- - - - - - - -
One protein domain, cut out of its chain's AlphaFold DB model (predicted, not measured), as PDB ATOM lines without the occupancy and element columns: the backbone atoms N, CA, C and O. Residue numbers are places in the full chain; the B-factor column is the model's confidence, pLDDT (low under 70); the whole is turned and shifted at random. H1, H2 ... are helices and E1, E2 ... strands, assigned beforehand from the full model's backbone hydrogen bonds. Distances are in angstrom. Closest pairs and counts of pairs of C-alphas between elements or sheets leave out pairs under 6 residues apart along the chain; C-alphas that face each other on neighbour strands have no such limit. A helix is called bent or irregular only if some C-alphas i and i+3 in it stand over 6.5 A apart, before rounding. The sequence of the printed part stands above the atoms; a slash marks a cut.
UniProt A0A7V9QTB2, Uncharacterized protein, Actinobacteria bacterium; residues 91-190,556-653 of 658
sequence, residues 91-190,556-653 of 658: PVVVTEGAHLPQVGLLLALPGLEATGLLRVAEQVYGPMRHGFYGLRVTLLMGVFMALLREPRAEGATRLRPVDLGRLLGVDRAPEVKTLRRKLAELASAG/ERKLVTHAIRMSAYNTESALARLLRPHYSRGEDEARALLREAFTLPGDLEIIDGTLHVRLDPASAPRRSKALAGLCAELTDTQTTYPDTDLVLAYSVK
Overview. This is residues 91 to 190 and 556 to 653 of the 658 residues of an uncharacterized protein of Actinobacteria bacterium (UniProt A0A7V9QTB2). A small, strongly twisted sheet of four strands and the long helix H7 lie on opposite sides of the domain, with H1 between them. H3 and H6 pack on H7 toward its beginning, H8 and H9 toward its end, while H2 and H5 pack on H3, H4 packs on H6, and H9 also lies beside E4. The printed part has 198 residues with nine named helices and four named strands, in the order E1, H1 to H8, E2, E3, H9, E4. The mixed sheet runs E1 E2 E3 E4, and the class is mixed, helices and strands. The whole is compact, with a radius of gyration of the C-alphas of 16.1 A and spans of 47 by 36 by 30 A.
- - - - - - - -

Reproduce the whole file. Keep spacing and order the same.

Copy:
One protein domain, cut out of its chain's AlphaFold DB model (predicted, not measured), as PDB ATOM lines without the occupancy and element columns: the backbone atoms N, CA, C and O. Residue numbers are places in the full chain; the B-factor column is the model's confidence, pLDDT (low under 70); the whole is turned and shifted at random. H1, H2 ... are helices and E1, E2 ... strands, assigned beforehand from the full model's backbone hydrogen bonds. Distances are in angstrom. Closest pairs and counts of pairs of C-alphas between elements or sheets leave out pairs under 6 residues apart along the chain; C-alphas that face each other on neighbour strands have no such limit. A helix is called bent or irregular only if some C-alphas i and i+3 in it stand over 6.5 A apart, before rounding. The sequence of the printed part stands above the atoms; a slash marks a cut.
UniProt A0A7V9QTB2, Uncharacterized protein, Actinobacteria bacterium; residues 91-190,556-653 of 658
sequence, residues 91-190,556-653 of 658: PVVVTEGAHLPQVGLLLALPGLEATGLLRVAEQVYGPMRHGFYGLRVTLLMGVFMALLREPRAEGATRLRPVDLGRLLGVDRAPEVKTLRRKLAELASAG/ERKLVTHAIRMSAYNTESALARLLRPHYSRGEDEARALLREAFTLPGDLEIIDGTLHVRLDPASAPRRSKALAGLCAELTDTQTTYPDTDLVLAYSVK
Overview. This is residues 91 to 190 and 556 to 653 of the 658 residues of an uncharacterized protein of Actinobacteria bacterium (UniProt A0A7V9QTB2). A small, strongly twisted sheet of four strands and the long helix H7 lie on opposite sides of the domain, with H1 between them. H3 and H6 pack on H7 toward its beginning, H8 and H9 toward its end, while H2 and H5 pack on H3, H4 packs on H6, and H9 also lies beside E4. The printed part has 198 residues with nine named helices and four named strands, in the order E1, H1 to H8, E2, E3, H9, E4. The mixed sheet runs E1 E2 E3 E4, and the class is mixed, helices and strands. The whole is compact, with a radius of gyration of the C-alphas of 16.1 A and spans of 47 by 36 by 30 A.